(I found this on Reddit)

These are the most commonly shared resources. These are the "big four" in my opinion, but they aren't necessarily the best or the most quality. If you're new to online learning, these are the ones you'll probably go to first.

  • EdX. Free courses from top universities, pay for a verified certificate. EdX certificates are probably the most valuable certificates here.

  • Coursera. Free courses from top universities again, pay for a verified certificate. Has more options than EdX.

  • ALISON. Lots of free courses with free certificates. In my opinion these courses are not the best quality but if you want some free certifications quick, it's good for that. I would personally advise against spending money there.

  • Khan Academy. Tons of free courses with tons of useful content, particularly in math. No certificates.

New resources

Here are some rarely-shared resources, and in my opinion they're the most valuable.

  • Freecodecamp. Free courses on web design (300+ hours each) with free certificates. Incredibly streamlined.

  • Aquent Gymnasium. Free courses on web design and related topics with free certificates. Definitely one of the highest-quality providers here.

  • Stanford Lagunita. Free courses on advanced topics from fucking Stanford with free certificates.

  • OpenLearn. Free courses from the Open University, many with free certificates (technically "statements of participation"). Very high-quality courses.

  • proValens Learning. Free and paid courses with certificates from the National Parks Service. I have 3 certificates from here; I highly recommend them if you're interested in this type of stuff.

  • Google Digital Garage Tons of free and paid courses, with a pretty valuable free certificate in digital marketing

  • Saylor Academy. It's been a long time since I used Saylor Academy but last I remember, they offered free courses, with free certificates, and the learning was pretty high-quality. It might have changed in the 6 or 7 years since I've used Saylor. But they're still advertising "Free, Modern Certificates" on their homepage so maybe not.

Misc. resources

Here are some niche resources that don't have such a wide audience or don't offer certificates, but that I have personally found very useful and/or interesting and/or funny.

  • School of Haskell. Learn Haskell for free. No certificates.

  • YaleCourses. Free video courses hosted on YouTube; a ton of really good information here. Of course, no certificates.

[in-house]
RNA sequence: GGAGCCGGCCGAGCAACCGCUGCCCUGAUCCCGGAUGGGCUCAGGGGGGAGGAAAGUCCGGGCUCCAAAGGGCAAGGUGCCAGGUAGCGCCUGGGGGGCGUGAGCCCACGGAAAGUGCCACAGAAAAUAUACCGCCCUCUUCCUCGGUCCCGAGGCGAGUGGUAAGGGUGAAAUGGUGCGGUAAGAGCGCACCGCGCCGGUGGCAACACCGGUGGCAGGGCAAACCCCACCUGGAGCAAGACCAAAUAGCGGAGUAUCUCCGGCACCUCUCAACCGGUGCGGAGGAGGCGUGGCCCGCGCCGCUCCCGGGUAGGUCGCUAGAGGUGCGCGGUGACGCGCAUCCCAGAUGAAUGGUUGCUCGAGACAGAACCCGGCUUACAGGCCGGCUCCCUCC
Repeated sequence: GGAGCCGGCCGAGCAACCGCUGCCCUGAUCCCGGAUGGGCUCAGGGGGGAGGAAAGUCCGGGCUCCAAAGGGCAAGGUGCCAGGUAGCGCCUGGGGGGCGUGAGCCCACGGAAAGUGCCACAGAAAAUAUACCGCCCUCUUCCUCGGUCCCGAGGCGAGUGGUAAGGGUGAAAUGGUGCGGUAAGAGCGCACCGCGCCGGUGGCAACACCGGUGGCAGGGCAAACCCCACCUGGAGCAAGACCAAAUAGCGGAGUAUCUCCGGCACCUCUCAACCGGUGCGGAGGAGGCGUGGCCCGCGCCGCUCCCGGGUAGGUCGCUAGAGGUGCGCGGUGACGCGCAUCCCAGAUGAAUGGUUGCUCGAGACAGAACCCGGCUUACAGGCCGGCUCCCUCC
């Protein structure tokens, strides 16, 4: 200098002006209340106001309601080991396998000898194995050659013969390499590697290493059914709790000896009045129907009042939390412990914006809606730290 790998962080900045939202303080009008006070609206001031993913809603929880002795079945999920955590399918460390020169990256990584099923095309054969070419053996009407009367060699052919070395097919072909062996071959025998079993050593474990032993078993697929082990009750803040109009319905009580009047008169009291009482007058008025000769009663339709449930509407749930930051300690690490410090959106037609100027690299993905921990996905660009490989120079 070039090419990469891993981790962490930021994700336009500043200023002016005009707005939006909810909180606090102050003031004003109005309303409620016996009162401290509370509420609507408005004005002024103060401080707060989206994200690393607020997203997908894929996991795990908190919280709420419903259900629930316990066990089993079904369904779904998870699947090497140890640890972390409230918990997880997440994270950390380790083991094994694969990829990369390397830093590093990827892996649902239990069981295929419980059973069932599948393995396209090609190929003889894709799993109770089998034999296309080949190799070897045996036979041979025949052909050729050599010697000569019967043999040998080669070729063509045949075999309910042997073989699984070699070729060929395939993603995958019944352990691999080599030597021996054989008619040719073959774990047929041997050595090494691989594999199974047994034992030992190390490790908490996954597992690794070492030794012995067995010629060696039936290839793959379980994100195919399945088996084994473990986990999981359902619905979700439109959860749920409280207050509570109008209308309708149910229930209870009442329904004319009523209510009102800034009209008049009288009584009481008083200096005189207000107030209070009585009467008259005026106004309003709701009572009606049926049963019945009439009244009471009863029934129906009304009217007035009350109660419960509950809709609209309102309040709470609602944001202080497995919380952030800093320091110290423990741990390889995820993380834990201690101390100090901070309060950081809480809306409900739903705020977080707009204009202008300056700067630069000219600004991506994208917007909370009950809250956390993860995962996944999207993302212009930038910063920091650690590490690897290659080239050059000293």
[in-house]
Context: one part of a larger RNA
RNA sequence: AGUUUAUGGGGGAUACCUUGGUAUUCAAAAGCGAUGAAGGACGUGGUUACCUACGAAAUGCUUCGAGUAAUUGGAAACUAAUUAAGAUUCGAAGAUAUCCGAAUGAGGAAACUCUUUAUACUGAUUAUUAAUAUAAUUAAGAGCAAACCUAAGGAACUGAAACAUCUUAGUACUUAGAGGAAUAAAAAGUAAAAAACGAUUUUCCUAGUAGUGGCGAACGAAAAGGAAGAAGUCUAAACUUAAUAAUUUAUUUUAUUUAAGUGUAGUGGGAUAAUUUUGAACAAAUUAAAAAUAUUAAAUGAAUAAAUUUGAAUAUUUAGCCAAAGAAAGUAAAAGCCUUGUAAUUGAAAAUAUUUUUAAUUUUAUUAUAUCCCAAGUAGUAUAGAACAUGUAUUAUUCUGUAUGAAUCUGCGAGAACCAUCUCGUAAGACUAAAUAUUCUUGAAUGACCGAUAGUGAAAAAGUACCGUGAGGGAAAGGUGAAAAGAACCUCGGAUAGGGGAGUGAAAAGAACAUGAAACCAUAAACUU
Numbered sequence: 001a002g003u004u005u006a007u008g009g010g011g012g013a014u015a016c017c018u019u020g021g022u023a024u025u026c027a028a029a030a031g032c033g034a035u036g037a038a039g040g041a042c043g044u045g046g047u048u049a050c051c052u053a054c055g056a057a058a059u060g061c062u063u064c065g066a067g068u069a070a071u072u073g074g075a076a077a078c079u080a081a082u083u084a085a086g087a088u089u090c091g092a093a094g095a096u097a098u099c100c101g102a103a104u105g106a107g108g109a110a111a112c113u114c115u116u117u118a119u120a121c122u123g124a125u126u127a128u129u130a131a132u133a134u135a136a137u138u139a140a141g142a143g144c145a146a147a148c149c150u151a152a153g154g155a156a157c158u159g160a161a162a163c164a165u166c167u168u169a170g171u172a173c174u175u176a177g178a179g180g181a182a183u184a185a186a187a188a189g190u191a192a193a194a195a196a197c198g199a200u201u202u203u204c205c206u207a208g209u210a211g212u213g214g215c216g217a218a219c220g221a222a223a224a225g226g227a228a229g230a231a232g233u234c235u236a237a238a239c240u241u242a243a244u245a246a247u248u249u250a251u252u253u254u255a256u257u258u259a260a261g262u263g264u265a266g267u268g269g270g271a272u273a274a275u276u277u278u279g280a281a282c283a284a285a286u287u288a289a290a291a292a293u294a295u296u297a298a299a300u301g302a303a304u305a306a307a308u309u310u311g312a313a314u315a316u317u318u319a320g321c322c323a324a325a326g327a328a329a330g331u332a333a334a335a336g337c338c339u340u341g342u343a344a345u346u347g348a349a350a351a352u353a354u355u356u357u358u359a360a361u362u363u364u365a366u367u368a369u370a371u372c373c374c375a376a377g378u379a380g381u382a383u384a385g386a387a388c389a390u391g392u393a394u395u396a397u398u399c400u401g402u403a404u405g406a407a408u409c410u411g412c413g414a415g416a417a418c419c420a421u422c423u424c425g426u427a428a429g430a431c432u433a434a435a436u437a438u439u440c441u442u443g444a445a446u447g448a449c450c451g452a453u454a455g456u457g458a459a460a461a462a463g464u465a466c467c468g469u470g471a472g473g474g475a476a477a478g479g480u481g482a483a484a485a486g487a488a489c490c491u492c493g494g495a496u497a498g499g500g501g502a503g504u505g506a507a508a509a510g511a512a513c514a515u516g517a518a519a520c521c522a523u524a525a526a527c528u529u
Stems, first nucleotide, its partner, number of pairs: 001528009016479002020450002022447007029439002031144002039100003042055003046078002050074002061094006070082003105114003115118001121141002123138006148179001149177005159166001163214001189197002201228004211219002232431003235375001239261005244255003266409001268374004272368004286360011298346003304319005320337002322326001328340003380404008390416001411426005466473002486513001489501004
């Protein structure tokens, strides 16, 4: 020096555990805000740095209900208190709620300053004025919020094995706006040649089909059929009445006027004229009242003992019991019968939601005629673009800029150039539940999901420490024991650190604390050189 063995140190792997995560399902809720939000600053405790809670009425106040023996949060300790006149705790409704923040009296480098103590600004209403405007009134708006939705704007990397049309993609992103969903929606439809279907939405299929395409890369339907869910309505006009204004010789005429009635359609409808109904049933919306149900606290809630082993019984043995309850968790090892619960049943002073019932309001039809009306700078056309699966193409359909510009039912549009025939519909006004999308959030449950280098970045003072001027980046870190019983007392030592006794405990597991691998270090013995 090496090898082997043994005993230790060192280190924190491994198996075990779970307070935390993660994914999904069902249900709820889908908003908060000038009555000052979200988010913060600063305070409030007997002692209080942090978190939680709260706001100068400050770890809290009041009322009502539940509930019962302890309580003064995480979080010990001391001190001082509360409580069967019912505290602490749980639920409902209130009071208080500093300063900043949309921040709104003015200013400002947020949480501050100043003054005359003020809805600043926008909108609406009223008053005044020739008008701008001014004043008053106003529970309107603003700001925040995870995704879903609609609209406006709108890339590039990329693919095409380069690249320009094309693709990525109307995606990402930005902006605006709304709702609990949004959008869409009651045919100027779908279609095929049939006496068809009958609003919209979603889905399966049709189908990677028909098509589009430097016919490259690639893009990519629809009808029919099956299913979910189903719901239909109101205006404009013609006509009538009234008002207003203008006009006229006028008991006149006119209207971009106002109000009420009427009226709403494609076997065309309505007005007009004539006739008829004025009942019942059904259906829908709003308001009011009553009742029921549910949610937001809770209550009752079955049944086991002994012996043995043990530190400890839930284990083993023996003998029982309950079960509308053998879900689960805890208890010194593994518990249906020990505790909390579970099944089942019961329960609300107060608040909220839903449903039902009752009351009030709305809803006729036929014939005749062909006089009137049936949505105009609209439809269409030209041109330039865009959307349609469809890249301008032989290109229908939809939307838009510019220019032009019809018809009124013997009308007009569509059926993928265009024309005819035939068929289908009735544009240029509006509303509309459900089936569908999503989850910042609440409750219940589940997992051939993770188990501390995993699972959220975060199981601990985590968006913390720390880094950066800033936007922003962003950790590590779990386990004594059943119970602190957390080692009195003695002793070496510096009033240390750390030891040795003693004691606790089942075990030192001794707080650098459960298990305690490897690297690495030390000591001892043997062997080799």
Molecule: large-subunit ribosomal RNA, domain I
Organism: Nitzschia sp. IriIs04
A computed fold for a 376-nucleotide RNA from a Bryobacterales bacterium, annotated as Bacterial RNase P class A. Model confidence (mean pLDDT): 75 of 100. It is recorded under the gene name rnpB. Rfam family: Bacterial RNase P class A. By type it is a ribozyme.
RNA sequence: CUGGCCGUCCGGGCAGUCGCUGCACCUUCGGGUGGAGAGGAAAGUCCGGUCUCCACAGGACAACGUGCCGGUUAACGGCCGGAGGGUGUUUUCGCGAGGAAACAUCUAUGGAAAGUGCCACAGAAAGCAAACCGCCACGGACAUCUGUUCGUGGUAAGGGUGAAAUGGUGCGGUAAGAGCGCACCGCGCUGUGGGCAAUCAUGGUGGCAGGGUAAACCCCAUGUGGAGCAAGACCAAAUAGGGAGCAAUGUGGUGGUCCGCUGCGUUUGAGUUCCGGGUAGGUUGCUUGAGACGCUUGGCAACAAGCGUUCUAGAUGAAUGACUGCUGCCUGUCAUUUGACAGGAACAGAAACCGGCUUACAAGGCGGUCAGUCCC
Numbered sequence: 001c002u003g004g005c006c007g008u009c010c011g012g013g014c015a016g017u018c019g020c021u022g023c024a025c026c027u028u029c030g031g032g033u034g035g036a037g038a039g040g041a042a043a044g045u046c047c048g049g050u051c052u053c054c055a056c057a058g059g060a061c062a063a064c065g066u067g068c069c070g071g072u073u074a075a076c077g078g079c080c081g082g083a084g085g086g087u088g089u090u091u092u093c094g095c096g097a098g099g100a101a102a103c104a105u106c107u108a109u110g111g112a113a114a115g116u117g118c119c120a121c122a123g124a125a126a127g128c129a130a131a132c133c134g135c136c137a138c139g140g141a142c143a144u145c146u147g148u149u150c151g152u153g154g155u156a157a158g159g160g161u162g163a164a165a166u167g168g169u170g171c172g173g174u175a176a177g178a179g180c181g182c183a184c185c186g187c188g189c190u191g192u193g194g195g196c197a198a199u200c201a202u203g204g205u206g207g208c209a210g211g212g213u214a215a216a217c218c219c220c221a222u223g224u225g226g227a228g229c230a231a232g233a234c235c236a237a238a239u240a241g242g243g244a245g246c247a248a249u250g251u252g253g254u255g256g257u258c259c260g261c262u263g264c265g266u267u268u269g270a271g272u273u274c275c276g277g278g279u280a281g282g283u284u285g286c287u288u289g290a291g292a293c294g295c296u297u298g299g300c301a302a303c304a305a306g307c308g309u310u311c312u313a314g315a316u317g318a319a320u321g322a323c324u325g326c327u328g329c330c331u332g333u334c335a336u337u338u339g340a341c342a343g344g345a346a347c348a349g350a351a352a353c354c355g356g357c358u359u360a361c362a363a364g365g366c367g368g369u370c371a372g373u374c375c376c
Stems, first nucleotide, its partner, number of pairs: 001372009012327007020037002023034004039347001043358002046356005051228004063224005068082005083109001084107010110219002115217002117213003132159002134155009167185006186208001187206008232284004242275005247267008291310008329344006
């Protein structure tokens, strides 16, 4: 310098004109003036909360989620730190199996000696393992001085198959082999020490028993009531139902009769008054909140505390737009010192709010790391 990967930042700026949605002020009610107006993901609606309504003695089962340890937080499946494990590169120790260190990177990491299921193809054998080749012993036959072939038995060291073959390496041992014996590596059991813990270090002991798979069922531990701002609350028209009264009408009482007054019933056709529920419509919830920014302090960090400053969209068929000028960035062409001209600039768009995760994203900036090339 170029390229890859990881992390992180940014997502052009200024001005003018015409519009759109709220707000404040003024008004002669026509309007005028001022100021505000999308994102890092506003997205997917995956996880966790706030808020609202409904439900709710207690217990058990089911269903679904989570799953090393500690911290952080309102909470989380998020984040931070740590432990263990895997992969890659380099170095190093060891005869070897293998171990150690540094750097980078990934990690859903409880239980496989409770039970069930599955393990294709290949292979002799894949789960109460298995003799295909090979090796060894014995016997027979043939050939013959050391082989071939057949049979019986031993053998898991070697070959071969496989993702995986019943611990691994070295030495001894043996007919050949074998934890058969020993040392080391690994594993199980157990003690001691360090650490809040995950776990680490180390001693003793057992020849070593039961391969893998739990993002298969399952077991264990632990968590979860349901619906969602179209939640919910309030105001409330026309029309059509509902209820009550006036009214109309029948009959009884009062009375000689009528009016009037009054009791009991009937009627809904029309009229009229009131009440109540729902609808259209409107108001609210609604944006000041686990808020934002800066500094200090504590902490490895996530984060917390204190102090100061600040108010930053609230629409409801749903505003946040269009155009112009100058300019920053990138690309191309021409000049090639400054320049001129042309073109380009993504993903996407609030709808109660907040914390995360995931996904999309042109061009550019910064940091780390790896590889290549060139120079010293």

• Hillsdale College. Free courses with free certificates from a real college -- a private, conservative-leaning Christian college that is.

  • Theoretical Minimum. Free courses on advanced science topics lead by a seminal physicist, Leonard Susskind. No certificate but the education is top-notch.

  • Become a certified artist instantly. It's a joke, but hey, free certificate! Remember to get a free randomly-generated artist's statement while you're at it, too.

  • Game Theory Online. Nice little lecture series on game theory that is both standalone on YouTube and hosted on Coursera. It's an okay course but I prefer:

  • Game Theory 101. Actually has a ton of free video courses ranging from logic to international relations. No certificates but full of good, useful, dense information.

  • Open Music Theory. An online course (technically a "hybrid textbook") from Hybrid Pedagogy on, you guessed it, music theory. No certificate.

  • Semiotics Institute Online. Free, highly advanced courses on semiotics led by eminent theorists. No certificates. My personal favorite, but I'm a big nerd and have a background in semiotics already.

  • Catholic Online School. Tons of free course with tons of free certificates...but it's an online Catholic school. I took a course for fun and now I have a certificate in, uh, "Secret Message of Our Lady of Fatima."

  • Wikiversity. Tons of user-made courses and other learning resources. It presents itself as a hybrid between a university and a wiki, it even conducts its own research and publishes its own journals! No certificates of course.

  • Any of the sites listed here. This is a list of websites which use the EdX architecture, so they're essentially clones. There's a ton to go through and only a fraction of them work, and even less are open to the public. Still, there might be some hidden gems here and there. Some of them will provide certificates and others will not.